A woman and child walk past placards saying ‘it’s sexual harassment’, ‘she is someone’ and ‘educate your sons’ attached to the fence outside James Allen’s Girls’ School last week
He told the conference: ‘It isn’t something where you can sit on the sidelines. You are either anti-sexist, anti-misogynist and do it as part of your professional work. Or, if you are silent, you are acquiescing to the dominant sexism that stalks the corridors and classrooms of our schools throughout this country.’
Mr Rieser added: ‘We have to make sure that the response in our schools is not just the women and the girls. It has to be the men challenging sexism and standing shoulder to shoulder with our sisters.’
Delegates called on the union’s executive to campaign for Initial Teacher Training to include learning about anti-sexist education.
They also called on the NEU to develop a model policy on sexual harassment in schools for students and staff before the end of 2021.
Dr Mary Bousted, joint general secretary of the NEU, said: ‘It is overwhelmingly clear that sexual harassment and sexual violence is still normalised and widespread in our society and that it’s therefore commonplace in schools.
‘We’ve got to find better ways to listen to girls’ voices and to talk actively in schools about sexism, because boys don’t ‘grow out of’ the sexist stereotypes pushed onto them.
More than 11,000 testimonies have now been uploaded to the Everyone’s Invited website
‘Sexism has real negative consequences for girls and for female staff, who disproportionately experience sexual violence and harassment. If we want different outcomes for girls, we need to start doing things differently.’
She added: ‘But schools cannot stop sexism and misogyny on their own. The Government must show long-term leadership and create a strategy to use the potential of education to address sexism and sexual harassment.
‘Bringing in Ofsted to review safeguarding policies is not the answer, because high-stakes, tick-box pressure on schools is precisely what teachers say is squeezing out all the time and space for curriculum work on sexism, pastoral work and social skills.’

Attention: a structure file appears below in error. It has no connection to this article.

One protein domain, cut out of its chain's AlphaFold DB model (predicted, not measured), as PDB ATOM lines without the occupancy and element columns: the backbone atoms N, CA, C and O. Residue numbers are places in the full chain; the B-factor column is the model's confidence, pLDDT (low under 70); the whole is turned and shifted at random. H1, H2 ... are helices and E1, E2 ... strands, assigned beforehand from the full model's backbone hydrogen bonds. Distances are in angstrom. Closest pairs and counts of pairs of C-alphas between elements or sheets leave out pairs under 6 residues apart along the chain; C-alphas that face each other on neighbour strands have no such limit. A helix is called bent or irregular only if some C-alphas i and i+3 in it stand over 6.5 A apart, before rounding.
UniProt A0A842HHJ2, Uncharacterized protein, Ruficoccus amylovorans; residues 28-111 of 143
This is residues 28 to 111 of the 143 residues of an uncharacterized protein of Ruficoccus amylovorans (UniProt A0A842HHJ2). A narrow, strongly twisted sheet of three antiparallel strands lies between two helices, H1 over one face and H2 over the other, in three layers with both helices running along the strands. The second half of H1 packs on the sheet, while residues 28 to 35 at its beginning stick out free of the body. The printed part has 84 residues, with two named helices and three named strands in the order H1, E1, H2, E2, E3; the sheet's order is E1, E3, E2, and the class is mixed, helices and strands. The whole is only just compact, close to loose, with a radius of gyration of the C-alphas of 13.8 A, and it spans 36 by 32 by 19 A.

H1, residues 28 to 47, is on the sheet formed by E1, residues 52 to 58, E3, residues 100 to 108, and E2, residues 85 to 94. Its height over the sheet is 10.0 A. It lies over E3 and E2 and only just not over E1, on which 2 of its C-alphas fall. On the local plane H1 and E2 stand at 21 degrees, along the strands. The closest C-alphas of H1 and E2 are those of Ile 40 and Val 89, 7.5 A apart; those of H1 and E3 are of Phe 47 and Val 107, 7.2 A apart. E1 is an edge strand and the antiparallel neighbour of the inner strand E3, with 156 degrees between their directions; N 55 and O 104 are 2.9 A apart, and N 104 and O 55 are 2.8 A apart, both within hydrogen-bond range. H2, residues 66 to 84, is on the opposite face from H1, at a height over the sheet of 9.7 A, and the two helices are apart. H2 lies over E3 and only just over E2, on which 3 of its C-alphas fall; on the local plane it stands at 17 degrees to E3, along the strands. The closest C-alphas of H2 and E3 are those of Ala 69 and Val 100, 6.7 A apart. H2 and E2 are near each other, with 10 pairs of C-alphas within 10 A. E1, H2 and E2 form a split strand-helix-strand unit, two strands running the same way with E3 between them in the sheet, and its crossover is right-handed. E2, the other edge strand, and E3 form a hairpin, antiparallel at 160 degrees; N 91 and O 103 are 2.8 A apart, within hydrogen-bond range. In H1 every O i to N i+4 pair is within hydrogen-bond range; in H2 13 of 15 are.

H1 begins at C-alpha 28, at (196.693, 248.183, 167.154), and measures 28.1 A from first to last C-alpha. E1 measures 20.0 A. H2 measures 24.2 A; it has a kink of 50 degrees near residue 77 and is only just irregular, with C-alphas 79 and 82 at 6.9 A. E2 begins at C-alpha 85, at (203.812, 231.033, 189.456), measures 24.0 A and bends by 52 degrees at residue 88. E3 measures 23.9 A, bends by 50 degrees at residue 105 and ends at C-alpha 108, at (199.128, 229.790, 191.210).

Education Secretary Gavin Williamson has condemned the alleged assaults listed on Everyone’s Invited as ‘shocking’ and suggested any schools implicated could face government measures.
Accusations of sexual assault have so far named top public schools including Eton College, Hampton and Charterhouse, with both girls and boys among the alleged victims.
Last week, shocked head teachers of girls’ private schools said they were talking to current and former students over sex allegations at neighbouring schools.
The Girls’ Schools Association (GSA), which represents more than 100 top British girls’ private schools, said that in some cases they are referring incidents to the police.
GSA schools include James Allen’s Girls’ School (JAGS) – attended by some of the girls making accusations about Dulwich College boys.
Last Monday, GSA chief executive Donna Stevens released a statement saying the ‘deeply troubling’ allegations ‘must not be ignored’.
She said: ‘Our schools are taking this issue seriously and talking with current and former students as well as parents to bring about positive change.’
Her words came as a former pupil at JAGS revealed herself to be the co-author of a letter making allegations against Dulwich College pupils.
But some schools have been accused of trivialising sexual violence by boys, with official figures showing the number of pupils suspended for it has almost halved in a decade.
Education Secretary Gavin Williamson (above) has condemned the alleged assaults listed on Everyone’s Invited as ‘shocking’ and suggested any schools implicated could face government measures
There were 1,866 suspensions for sexual misconduct last year – a 44 per cent decrease on the 3,350 of ten years ago. Exclusions also fell.
Jane Lunnon, the new head of the £20,000-a-year Alleyn’s School in Dulwich, south-east London, suggested the solution should see young men become ‘part of the conversation’.